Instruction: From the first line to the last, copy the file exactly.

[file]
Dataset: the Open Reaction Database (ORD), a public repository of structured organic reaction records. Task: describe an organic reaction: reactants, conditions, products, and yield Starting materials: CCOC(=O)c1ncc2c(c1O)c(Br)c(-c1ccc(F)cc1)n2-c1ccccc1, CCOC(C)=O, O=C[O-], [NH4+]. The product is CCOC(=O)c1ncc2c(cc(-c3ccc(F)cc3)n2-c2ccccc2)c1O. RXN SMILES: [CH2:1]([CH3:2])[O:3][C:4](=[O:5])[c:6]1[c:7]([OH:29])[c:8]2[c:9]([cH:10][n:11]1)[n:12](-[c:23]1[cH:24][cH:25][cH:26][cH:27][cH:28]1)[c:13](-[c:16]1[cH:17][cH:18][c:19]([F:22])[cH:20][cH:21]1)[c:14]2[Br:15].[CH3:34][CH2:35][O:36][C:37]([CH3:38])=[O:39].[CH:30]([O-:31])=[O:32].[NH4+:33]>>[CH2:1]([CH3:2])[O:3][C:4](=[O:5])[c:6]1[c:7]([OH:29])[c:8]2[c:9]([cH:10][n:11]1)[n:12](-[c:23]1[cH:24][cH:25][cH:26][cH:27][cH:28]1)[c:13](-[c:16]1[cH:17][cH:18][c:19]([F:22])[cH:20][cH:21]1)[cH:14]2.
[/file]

Dataset: the Open Reaction Database (ORD), a public repository of structured organic reaction records. Task: describe an organic reaction: reactants, conditions, products, and yield Starting materials: CCOC(=O)c1ncc2c(c1O)c(Br)c(-c1ccc(F)cc1)n2-c1ccccc1, CCOC(C)=O, O=C[O-], [NH4+]. The product is CCOC(=O)c1ncc2c(cc(-c3ccc(F)cc3)n2-c2ccccc2)c1O. RXN SMILES: [CH2:1]([CH3:2])[O:3][C:4](=[O:5])[c:6]1[c:7]([OH:29])[c:8]2[c:9]([cH:10][n:11]1)[n:12](-[c:23]1[cH:24][cH:25][cH:26][cH:27][cH:28]1)[c:13](-[c:16]1[cH:17][cH:18][c:19]([F:22])[cH:20][cH:21]1)[c:14]2[Br:15].[CH3:34][CH2:35][O:36][C:37]([CH3:38])=[O:39].[CH:30]([O-:31])=[O:32].[NH4+:33]>>[CH2:1]([CH3:2])[O:3][C:4](=[O:5])[c:6]1[c:7]([OH:29])[c:8]2[c:9]([cH:10][n:11]1)[n:12](-[c:23]1[cH:24][cH:25][cH:26][cH:27][cH:28]1)[c:13](-[c:16]1[cH:17][cH:18][c:19]([F:22])[cH:20][cH:21]1)[cH:14]2.